At consumer electronics events globally, much attention is being paid to the launch of “Ultra HD” televisions. Yet the real news for advertisers is coming from introductions of smart TVs, like Samsung’s “Smart Hub,” that not only allow apps to be used when watching television, but provide improved gesture and voice interactivity -- you can point with your finger or use your voice to search for content or change channels.
In and of itself, this may not be major news, but it presages a time when smart TVs will be as common as smartphones. It may take five years or perhaps even longer, but inevitably, smart TVs will revolutionize advertising -- especially advertising that requests a response from viewers.
Consider that in recent years, there has been a trend toward spots that include a response vehicle -- an 800 number to call or a URL to click. Those of us in the Direct Response Television (DRTV) advertising business know that conversion rates increase when viewers are able to respond quickly and easily and receive the information they seek about an advertised product or service with equal speed and facility.
We have made quantum leaps since the early days of DRTV in improving the quality and professionalism of the 800 number response process -- service representatives are better trained and computers provider faster access to requested information. Similarly, when television commercials direct viewers to click on URLs, they may well find themselves navigating to a “dedicated” site -- one designed specifically to pay off the promise of the spot that the viewer just watched.
So the current system is highly effective. Yet we also know that two obstacles stand in the way of a call or a click: lag time and device-switching. In terms of the former, we know that if people don’t respond immediately after watching a spot, they are unlikely to respond at all. They don’t feel like calling the number on the screen or using their computer to go online for any number of reasons (they’re paying attention to the next commercial airing or the program they were watching is back on or they just don’t feel like getting off the couch). Lag time, then, is a challenge for advertisers.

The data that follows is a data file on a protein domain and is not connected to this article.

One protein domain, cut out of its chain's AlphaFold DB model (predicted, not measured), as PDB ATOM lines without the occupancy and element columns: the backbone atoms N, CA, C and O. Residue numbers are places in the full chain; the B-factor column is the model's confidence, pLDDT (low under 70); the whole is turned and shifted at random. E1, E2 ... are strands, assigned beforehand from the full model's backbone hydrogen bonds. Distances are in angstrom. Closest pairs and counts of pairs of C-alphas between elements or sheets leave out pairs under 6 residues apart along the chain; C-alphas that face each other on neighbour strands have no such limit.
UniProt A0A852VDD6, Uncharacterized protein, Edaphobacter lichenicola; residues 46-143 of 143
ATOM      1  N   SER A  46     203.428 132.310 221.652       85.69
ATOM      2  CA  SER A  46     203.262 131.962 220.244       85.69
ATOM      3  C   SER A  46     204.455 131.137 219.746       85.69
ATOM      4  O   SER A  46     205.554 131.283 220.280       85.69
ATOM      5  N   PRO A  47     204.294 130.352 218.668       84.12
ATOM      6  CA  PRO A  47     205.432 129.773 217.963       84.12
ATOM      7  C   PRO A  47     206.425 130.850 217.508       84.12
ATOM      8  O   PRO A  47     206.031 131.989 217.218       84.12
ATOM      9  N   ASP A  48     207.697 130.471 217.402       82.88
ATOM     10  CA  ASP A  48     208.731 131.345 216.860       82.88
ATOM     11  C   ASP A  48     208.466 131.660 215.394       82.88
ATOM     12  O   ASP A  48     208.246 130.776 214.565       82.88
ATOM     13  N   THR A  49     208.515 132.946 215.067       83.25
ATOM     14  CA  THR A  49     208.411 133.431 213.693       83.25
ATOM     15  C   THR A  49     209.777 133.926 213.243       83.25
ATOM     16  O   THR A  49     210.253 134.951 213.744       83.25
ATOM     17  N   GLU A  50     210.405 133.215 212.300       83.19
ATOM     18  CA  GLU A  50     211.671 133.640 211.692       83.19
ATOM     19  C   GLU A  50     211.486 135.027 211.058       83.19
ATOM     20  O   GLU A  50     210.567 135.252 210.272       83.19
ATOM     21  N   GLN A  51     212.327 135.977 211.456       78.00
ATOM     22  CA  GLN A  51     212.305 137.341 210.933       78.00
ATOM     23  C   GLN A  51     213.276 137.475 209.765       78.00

So too is device-switching. While some people watch television with a phone in their hand and a computer on their lap, they are the exception rather than the rule. Some viewers are reluctant to leave one device for another. Thus, an opportunity is missed for a response.
Now consider what would happen if people had the capacity to watch a commercial and while it’s airing say to the television:
“I’m interested; I’d like more information.”
Instantly, they would be connected through their television to a live service representative. No lag time. No device-switching.
Imagine what else a smart TV might be capable of. During the airing of the spot, a particular feature strikes the viewer as compelling. They might say to the television: “Tell me more about your new and improved widget.” Immediately, a new sub-commercial would air, focusing on that particular widget feature.
The possibilities are endless. For instance, let’s say a viewer is watching a car commercial and he’s intrigued by the car being advertised. He says to the television: “I’d like to test drive that car.” Thirty minutes later, a car salesperson arrives at his home with the car.
And of course, some people may not need more information to order; they may take advantage of the smart TV technology by ordering the product or service before the commercial finishes airing.
In our industry, interactive television has been more a much-discussed concept than a reality, but as smart TVs become the norm, things will change. Samsung is clearly ahead of the game, but competitors will catch up. As technologies converge and smartphone apps translate to television, people will find it easier to respond to commercials than ever before.
When that happens, every commercial will be a direct-response one. With the capacity to respond immediately and easily to viewers, what advertiser won’t take advantage of this sales capability?